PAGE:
SY: I would define fandom as different than casual viewing. Fandom is a creative, fully-engaged practice, and it means that you are engaged with a text — a TV show, a book, a work of art, a sports team — not just intellectually, but you develop emotional and psychological connections to it as well. Fandom is also a communal practice, although sometimes it begins in isolation. I watched TV alone as a kid, so to find out in my late 20s that other people were watching it too is great. When I was looking at the fandom online it was exciting to see how many people were interested in different characters and how they were interested. It was a really vibrant online creative subculture.
BM: What are some examples of fan creations?
SY: One examples is fanvids — videos made of clips edited together — which is a way to have a conversation with the text, to have a conversation with other fans, to participate actively with media, and not just consume passively. There are conventions, dressing up in costumes, games, writing fan fiction, and fan art like drawing and digital collages — it’s not all good, by any means. But what I am interested in is this creative practice that’s not concerned with the idea of being unique or new, but actually concerned more with connecting.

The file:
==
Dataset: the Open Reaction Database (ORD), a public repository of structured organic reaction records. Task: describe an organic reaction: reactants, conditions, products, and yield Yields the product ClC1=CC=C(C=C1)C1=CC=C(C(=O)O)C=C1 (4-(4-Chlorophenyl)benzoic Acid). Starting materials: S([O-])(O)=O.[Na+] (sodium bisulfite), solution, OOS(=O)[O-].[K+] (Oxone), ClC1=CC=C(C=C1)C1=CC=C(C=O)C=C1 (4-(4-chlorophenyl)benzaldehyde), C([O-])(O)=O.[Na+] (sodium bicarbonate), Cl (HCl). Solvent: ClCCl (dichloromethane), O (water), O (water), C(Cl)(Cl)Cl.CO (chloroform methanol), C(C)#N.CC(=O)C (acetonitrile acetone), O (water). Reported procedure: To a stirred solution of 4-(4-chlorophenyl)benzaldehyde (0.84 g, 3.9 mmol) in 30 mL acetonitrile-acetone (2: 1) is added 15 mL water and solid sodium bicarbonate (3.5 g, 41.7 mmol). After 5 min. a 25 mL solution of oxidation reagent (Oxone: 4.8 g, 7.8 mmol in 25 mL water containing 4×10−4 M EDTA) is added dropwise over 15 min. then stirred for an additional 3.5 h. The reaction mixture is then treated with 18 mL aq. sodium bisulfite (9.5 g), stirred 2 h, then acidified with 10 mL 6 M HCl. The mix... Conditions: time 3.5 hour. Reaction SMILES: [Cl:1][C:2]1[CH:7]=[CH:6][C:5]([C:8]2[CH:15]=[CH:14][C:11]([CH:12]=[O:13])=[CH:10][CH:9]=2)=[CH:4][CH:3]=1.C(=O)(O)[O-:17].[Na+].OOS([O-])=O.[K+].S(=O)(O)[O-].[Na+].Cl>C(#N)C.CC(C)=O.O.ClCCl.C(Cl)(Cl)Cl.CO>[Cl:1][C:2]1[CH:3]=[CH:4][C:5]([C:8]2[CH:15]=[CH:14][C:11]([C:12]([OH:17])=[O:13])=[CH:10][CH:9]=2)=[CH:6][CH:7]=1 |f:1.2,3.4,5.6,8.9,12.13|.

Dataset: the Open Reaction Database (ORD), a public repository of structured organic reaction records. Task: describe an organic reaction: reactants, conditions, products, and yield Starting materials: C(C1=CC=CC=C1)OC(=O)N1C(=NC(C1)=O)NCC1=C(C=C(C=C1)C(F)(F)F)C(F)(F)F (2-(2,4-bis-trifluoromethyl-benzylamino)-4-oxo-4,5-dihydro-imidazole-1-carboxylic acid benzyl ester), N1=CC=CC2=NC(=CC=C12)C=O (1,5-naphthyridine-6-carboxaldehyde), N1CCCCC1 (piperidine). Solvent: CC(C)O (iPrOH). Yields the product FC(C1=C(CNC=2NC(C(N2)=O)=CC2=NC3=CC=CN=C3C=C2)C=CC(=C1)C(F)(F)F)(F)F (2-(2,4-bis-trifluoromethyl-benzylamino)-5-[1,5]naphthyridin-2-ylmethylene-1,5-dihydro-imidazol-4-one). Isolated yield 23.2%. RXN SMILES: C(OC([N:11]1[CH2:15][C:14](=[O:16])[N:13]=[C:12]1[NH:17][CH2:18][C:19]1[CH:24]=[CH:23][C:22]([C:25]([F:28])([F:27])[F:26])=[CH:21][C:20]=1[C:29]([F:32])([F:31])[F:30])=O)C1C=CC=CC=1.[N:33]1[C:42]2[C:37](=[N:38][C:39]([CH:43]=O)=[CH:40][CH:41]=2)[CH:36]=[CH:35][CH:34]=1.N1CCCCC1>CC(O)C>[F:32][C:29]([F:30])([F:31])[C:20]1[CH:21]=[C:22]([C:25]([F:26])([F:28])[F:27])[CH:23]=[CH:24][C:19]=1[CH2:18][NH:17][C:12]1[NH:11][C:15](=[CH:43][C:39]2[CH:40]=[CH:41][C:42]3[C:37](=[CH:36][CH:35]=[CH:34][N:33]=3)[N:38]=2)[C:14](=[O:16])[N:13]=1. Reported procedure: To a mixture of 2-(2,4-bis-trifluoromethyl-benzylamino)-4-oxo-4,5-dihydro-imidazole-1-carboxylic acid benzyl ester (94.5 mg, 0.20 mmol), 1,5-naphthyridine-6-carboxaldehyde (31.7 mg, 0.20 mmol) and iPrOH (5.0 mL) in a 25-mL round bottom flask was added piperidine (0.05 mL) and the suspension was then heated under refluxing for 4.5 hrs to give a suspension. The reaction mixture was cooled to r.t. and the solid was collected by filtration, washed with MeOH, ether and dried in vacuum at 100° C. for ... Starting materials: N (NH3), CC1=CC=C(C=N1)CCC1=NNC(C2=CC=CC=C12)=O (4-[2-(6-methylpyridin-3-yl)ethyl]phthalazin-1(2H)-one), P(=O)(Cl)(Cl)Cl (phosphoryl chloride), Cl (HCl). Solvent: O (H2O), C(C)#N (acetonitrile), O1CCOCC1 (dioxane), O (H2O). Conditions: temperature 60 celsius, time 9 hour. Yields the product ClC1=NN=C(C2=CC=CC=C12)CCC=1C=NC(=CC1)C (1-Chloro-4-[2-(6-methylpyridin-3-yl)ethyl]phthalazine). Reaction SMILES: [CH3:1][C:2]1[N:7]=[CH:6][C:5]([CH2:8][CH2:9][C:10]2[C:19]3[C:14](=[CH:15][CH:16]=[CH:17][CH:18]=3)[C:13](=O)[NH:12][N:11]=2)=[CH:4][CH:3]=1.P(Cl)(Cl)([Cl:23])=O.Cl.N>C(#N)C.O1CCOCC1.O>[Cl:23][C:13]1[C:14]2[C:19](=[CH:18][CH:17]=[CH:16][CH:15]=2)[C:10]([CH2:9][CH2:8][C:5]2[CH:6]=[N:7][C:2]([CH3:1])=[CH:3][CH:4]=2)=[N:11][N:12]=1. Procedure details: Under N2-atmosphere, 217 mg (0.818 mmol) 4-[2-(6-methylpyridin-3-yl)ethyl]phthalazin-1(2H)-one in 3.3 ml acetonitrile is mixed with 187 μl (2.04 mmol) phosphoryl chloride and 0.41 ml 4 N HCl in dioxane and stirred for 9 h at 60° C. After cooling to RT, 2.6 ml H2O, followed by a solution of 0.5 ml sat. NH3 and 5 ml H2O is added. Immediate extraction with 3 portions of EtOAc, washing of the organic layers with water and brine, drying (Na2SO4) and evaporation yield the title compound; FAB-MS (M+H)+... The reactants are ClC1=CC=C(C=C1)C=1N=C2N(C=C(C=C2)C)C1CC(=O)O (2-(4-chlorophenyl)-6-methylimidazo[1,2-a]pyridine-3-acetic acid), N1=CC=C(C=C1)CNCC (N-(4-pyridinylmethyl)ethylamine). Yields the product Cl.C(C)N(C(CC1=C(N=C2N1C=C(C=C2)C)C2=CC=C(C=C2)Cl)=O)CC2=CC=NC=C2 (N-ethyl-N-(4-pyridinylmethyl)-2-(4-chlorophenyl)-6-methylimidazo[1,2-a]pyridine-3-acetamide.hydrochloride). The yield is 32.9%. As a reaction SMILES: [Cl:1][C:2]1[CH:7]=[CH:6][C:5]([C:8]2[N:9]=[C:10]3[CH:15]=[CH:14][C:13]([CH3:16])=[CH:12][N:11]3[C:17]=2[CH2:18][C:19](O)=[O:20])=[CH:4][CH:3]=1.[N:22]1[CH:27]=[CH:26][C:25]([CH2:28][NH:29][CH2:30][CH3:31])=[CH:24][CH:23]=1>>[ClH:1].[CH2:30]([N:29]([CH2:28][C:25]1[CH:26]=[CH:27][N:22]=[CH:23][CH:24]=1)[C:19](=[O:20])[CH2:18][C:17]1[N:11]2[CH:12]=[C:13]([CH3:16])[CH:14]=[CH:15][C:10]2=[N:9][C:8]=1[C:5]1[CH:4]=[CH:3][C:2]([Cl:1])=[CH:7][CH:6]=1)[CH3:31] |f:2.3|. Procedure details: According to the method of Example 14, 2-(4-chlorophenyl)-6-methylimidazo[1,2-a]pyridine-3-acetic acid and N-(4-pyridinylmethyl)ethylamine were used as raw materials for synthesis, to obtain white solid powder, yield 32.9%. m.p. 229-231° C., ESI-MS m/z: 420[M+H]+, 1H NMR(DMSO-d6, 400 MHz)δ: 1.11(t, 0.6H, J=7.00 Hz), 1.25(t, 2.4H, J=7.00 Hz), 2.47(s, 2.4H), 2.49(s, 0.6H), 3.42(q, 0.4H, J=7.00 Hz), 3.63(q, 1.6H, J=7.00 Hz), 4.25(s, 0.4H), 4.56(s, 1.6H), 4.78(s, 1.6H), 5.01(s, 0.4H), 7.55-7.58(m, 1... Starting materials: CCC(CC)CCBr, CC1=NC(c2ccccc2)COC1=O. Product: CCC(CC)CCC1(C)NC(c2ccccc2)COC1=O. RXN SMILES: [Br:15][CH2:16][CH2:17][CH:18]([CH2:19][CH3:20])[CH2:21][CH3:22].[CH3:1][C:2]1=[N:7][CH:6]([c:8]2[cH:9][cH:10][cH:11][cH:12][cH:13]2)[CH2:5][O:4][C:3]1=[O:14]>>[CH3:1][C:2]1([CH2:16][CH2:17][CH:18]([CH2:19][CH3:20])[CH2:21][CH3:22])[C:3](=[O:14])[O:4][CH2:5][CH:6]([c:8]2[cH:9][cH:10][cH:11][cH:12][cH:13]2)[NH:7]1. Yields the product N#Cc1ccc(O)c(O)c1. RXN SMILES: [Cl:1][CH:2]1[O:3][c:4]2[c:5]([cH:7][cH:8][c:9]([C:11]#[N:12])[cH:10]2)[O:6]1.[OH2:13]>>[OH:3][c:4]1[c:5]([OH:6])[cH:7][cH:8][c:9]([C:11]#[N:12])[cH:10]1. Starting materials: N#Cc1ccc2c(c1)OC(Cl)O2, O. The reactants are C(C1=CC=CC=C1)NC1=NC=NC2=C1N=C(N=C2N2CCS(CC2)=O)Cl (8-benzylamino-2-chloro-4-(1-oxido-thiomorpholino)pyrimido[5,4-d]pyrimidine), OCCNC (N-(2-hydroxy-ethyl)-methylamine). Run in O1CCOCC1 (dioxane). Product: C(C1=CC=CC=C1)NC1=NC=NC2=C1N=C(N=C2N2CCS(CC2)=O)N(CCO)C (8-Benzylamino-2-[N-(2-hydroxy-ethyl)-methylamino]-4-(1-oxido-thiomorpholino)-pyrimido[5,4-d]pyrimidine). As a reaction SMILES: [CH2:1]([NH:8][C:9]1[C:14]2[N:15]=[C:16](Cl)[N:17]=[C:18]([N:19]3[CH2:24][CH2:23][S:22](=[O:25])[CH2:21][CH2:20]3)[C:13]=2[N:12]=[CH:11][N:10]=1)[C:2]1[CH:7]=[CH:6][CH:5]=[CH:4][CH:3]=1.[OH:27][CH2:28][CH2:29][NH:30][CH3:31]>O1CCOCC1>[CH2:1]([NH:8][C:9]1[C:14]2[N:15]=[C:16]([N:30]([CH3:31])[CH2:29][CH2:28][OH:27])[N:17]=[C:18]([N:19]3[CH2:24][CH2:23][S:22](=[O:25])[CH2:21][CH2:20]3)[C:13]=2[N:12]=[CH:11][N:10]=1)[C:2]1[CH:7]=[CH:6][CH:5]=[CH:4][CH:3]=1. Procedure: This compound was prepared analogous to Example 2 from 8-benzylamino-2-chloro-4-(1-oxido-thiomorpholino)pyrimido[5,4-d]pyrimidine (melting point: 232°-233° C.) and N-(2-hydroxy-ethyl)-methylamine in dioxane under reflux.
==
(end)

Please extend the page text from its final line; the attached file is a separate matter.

BM: How did you start making work in the same aesthetic as fan art?
YP: I was really interested in collection. I think of collection as an existential gesture, which I also think fandom is. Especially online, where people had made these really crappy sites that probably took a lot of effort and no one visited — but I saw that exertion as existential: “I exist and I like Buffy, and I’m just putting it out in the world.”
Part of what I started collecting were images of characters crying. Quite a bit of fan art is about favorite couples, and reinforcing the excitement around celebrity and beauty — and I am utterly uninterested in that. I am very interested in fictional characters. When I saw that other people’s fan art was about romance and love, I thought “what do I love about it? I love it when I cry.” It is an emotional release, it gives me a sense of not being alone, it helps me process my own experience. I was always aware that people thought “TV is manipulative, it makes us cry” — but only if we consent. No one’s really making fanart of people crying, so it does look different that other examples of fan art — it’s not just shiny lights and pretty hair and look at my favorite character.